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It is understood from the Open Source Initiative's definition of open source that the software under the licenses here and here can be used/run for any purpose. For example, it is understood that HeidiSQL is under GNU General Public License v2.0 and it can be used/run for any purpose.

However, I wonder whether "use/run for any purpose" is also valid if the software under multiple licenses. For example, let's examine Ubuntu:

Ubuntu is a collection of thousands of computer programs and documents created by a range of individuals, teams and companies. Each of these programs may come under a different licence.

Ubuntu contains licensed and copyrighted works that are not application software. For example, the default Ubuntu installation includes documentation, images, sounds, video clips and firmware.

All of the application software installed by default is free software. In addition, we install some hardware drivers that are available only in binary format, but such packages are clearly marked in the restricted component.

Is it still valid "use/run for any purpose" in this case?

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    Why do you think that licensing something under multiple licenses which all support the right to use software for any purpose would remove that right? – curiousdannii Dec 18 '20 at 1:09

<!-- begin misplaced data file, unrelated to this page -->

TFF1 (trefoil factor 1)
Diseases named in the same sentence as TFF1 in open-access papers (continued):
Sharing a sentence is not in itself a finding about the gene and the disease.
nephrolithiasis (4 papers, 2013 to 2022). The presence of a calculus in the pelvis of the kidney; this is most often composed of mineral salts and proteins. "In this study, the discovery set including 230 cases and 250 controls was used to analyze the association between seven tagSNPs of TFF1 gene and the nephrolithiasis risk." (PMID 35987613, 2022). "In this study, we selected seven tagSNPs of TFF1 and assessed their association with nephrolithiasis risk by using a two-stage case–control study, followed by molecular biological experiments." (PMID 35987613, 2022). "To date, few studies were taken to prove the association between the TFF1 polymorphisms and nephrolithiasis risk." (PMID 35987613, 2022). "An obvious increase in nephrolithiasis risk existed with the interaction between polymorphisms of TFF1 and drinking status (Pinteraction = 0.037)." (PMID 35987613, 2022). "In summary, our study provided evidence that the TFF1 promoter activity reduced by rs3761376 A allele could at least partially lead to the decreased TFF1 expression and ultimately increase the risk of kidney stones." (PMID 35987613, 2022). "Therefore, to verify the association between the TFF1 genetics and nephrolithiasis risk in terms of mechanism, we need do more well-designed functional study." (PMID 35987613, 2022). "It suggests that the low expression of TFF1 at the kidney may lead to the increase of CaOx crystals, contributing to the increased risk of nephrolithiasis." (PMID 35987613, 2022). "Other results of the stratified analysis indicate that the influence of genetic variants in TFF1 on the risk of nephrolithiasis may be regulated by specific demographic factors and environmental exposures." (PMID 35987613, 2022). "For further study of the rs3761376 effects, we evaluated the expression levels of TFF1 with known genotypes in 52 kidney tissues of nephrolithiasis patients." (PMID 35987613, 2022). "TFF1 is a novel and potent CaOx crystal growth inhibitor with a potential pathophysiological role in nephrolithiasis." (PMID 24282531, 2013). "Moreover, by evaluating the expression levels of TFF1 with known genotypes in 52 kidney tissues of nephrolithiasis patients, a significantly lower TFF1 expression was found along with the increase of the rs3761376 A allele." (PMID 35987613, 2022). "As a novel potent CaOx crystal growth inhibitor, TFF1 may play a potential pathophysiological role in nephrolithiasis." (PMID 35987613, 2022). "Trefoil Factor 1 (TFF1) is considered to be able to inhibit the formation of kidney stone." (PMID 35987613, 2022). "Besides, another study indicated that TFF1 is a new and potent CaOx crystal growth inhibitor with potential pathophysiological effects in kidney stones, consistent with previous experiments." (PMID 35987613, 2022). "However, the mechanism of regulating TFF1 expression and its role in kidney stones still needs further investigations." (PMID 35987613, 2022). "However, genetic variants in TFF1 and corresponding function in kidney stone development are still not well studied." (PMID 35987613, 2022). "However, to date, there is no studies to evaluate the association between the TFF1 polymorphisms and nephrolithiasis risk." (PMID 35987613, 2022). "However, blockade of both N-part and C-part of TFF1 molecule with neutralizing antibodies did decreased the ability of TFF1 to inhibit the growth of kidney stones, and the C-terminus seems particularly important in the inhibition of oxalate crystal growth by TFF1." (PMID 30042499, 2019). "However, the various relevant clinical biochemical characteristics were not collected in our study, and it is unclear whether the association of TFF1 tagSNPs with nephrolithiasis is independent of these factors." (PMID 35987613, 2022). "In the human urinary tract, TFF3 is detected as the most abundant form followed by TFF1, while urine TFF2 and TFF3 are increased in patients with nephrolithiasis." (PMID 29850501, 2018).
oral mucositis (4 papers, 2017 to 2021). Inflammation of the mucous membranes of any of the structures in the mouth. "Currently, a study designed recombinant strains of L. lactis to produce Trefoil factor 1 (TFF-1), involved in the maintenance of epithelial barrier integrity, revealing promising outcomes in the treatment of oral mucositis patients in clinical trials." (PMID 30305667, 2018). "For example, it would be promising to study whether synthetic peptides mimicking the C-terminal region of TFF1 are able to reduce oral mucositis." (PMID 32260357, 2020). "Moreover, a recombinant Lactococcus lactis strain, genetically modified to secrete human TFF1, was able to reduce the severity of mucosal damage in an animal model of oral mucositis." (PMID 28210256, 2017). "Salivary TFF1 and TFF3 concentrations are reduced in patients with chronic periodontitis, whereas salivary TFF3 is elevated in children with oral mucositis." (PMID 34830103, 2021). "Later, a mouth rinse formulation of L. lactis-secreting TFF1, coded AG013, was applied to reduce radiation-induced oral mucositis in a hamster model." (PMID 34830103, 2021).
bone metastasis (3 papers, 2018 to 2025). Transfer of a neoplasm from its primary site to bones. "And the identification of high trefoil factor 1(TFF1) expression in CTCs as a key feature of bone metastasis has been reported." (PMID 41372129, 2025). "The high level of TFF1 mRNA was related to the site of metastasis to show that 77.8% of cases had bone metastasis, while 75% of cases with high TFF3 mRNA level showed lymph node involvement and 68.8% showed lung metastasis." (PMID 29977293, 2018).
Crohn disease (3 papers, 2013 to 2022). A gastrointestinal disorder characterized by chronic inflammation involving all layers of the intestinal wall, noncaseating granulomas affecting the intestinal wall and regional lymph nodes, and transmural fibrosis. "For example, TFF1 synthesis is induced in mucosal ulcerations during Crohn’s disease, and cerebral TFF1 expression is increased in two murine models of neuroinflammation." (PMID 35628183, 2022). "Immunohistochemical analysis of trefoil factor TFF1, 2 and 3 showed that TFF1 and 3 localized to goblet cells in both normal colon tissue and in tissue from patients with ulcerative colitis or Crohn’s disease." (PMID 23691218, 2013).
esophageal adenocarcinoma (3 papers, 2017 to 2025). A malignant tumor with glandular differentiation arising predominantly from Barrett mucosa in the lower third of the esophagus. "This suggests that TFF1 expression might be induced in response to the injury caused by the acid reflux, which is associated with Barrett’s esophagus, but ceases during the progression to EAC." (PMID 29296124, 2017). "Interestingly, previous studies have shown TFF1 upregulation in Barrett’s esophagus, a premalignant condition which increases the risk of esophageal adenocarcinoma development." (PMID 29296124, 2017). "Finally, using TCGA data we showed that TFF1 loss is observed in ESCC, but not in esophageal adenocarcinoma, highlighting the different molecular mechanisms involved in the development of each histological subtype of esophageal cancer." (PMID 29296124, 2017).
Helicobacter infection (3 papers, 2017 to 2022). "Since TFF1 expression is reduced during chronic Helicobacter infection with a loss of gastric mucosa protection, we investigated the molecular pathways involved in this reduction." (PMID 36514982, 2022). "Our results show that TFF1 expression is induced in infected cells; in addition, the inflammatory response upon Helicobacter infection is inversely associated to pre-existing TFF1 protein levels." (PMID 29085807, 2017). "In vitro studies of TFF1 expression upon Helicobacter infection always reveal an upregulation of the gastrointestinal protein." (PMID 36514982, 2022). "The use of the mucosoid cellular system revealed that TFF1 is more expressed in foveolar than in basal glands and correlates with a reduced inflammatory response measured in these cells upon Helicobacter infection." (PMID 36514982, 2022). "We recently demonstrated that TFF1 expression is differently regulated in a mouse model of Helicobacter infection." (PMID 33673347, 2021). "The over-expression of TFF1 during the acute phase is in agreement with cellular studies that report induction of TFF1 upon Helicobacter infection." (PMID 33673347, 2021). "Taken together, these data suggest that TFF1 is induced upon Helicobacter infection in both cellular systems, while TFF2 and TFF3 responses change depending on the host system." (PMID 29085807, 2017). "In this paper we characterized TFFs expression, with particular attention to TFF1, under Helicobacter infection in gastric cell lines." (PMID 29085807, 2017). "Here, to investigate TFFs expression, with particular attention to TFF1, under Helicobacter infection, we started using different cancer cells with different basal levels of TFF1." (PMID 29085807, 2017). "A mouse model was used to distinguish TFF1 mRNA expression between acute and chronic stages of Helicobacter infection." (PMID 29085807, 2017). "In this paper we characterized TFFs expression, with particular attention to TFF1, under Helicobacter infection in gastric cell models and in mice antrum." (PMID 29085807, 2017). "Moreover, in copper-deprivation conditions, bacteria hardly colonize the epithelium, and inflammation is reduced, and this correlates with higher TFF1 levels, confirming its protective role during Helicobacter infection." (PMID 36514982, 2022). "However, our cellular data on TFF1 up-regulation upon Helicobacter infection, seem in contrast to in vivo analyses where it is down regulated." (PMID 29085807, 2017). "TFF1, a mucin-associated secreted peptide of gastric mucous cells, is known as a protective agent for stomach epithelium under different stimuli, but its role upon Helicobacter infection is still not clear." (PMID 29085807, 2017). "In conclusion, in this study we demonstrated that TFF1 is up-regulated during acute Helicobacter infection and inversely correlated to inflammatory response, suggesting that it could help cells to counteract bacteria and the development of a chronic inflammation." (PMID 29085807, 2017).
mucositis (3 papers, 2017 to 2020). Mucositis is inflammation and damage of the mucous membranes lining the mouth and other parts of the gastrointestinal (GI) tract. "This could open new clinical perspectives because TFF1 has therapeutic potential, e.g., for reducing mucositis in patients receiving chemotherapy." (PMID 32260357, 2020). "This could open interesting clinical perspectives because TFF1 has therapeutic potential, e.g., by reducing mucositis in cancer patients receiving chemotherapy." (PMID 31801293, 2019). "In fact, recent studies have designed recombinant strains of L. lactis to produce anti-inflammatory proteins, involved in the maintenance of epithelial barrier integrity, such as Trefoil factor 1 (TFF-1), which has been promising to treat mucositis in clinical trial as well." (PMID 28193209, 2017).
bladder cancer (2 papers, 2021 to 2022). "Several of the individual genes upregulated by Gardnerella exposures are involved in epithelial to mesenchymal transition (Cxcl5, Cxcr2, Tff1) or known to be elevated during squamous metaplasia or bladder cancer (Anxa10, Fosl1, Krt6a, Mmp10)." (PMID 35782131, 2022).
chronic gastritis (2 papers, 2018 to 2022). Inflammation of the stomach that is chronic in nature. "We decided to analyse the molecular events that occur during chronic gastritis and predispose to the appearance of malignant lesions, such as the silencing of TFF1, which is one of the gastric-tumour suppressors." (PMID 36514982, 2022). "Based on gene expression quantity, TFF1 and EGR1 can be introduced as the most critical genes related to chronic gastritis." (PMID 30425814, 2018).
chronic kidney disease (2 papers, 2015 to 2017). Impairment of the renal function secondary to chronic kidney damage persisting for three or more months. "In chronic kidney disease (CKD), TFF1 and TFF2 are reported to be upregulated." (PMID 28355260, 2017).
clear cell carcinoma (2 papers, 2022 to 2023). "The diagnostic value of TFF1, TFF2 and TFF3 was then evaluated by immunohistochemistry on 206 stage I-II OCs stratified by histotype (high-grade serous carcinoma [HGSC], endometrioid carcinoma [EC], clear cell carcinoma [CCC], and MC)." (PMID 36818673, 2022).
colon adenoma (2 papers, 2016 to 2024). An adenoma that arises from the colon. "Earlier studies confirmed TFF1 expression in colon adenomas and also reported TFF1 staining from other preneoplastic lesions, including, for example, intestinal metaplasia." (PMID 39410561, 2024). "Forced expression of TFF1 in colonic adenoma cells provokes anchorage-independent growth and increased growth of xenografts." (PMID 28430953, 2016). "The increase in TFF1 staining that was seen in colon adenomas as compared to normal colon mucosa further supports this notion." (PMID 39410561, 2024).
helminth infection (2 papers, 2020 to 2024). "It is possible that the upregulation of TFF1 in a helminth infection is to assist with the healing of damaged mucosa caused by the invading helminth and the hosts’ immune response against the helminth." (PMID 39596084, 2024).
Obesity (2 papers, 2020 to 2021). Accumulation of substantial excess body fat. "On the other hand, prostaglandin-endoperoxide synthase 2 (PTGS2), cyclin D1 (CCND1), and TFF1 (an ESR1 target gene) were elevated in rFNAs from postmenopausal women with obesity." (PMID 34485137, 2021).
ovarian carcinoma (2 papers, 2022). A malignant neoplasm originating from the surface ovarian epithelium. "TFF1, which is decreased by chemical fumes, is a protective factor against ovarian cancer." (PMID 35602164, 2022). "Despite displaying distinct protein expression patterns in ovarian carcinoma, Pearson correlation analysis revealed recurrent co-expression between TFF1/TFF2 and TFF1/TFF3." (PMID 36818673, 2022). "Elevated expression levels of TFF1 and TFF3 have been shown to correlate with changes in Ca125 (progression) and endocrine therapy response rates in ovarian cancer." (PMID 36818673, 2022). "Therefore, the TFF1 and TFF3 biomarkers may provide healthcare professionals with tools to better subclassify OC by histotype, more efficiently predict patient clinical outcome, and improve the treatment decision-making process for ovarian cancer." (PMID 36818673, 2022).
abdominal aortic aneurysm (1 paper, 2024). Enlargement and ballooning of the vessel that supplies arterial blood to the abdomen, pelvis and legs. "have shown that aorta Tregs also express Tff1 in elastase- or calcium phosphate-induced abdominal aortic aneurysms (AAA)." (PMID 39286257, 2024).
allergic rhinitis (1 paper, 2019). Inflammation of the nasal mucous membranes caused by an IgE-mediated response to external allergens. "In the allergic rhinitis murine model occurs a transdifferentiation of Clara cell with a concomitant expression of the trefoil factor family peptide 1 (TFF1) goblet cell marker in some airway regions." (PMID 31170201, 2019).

• Can you look at the edit? – arastirma hesap Dec 18 '20 at 5:05
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Licences do not inhere in software, they attach to software (or, to be more precise, to the recipients of software) through the act of conveyance.

Which is a complex way of saying that what other licence some other person gets software under has no effect on you and the licence under which you get it. If you get libfoo under a free licence, let's say the GPL, then you have the freedom to use it for any purpose (as well as the other freedoms that free software comes with, and the conditions that the GPL applies to them). Just because somebody else gets libfoo under a proprietary licence (say, one that lets them build it into a software product without honouring copyleft, but only up to ten thousand copies) that doesn't mean that your freedoms go away. Similarly, your freedoms don't automatically transfer to them.

The title question can't be answered, because it assumes that software just sits there, with rights associated with it, which it doesn't. Instead, the rights you have with respect to a piece of software will depend on the licence terms presented to you when you got your copy of the software, and they won't depend on any licence terms presented to anybody else when they got their copy.

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